Your toddler or preschooler might have begged for that expensive guitar that is several sizes too big, but little does he know you can make your own instruments with objects you probably have around the house. You can pull out a few simple instrument-making arts and crafts when those rainy days sneak up on you or your child’s insatiable desire to make music comes to a head.
Your child has been making everything into a drum ever since he figured out his food bowl and spoon make a cool sound on his high chair. If you don’t want your child’s food to end up on the floor again, try a drum craft with a coffee can or similar cylindrical and hollow container. Let your toddler or preschooler decorate by gluing shapes cut out from construction or tissue paper to the outside. Put the lid on the container and give your kid a couple of pencils for drumsticks and let him have at it. Alternatively, throw out the lid and cover the opening with wax paper or thick fabric like denim; secure with a rubber band.
This box guitar will have your toddler or preschooler strumming and singing all day — until naptime or bedtime, that is. Cut an oval or circle shape in the center of a shoebox lid. Let your toddler help you secure the lid to the box with glue or tape. Stretch three rubber bands lengthwise around the box — these bands will serve as the guitar strings. Stick a pencil underneath the rubber bands just below the hole you cut — this part raises the rubber bands so they can resonate better. You can leave the box guitar as is or tape a paper towel roll to the short side of the box to be a pretend “neck” of the guitar.
It’s time to put your child’s favorite baby rattle to rest, but you can replace it with something handmade. Let your toddler or preschooler decorate the outside of two paper plates or a paper towel tube for the “rain stick” variation of a maraca or shaker. Place one paper plate decorated side down and cover with objects like beads or pasta. For safety reasons, the beads or pasta should be more than 1.25 inches in diameter and longer than 1 to 2.25 inches. Place the other plate on top and glue or tape around the edges to secure the beads or pasta inside the two plates. For the rain stick variation, cover one open end of the tube with paper and secure with a rubber band or glue. Fill the tube about a quarter full with the beads or pasta. Cover the other open end with paper and secure. Let your child shake, shake, shake to his heart’s content.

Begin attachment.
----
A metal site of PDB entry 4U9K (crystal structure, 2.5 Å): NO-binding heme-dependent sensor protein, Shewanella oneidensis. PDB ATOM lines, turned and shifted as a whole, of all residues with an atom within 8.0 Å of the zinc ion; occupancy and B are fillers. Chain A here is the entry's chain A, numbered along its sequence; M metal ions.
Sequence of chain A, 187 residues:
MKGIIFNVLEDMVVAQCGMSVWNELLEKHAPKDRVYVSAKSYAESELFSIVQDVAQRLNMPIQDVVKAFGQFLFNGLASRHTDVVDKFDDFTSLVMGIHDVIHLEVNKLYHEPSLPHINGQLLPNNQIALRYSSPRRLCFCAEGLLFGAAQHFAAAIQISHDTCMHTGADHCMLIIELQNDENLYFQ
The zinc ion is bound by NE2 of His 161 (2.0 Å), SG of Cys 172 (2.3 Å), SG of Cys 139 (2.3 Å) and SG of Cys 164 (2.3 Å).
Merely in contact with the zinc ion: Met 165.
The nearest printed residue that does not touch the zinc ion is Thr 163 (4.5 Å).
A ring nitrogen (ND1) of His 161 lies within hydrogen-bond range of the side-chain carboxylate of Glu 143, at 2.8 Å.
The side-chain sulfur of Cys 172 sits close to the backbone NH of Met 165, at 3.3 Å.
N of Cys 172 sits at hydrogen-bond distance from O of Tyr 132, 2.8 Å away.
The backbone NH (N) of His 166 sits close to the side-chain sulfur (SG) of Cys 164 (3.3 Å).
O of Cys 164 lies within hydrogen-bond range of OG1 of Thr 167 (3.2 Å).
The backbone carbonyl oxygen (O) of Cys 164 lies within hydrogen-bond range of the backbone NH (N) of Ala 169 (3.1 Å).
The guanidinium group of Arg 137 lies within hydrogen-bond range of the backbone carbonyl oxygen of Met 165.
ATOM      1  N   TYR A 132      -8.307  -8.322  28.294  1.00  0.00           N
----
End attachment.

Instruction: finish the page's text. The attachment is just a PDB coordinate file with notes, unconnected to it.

If you tap the side of a glass, it naturally has a musical pitch. If you fill the glass with water, the pitch changes. Make musical glasses with your child by filling kitchen glasses or glass jars with various amounts of water. If you’re feeling bold, color the water in each glass with various food colorings. Give your child a spoon and gently tap the sides to hear the different pitches. See if you can make a song.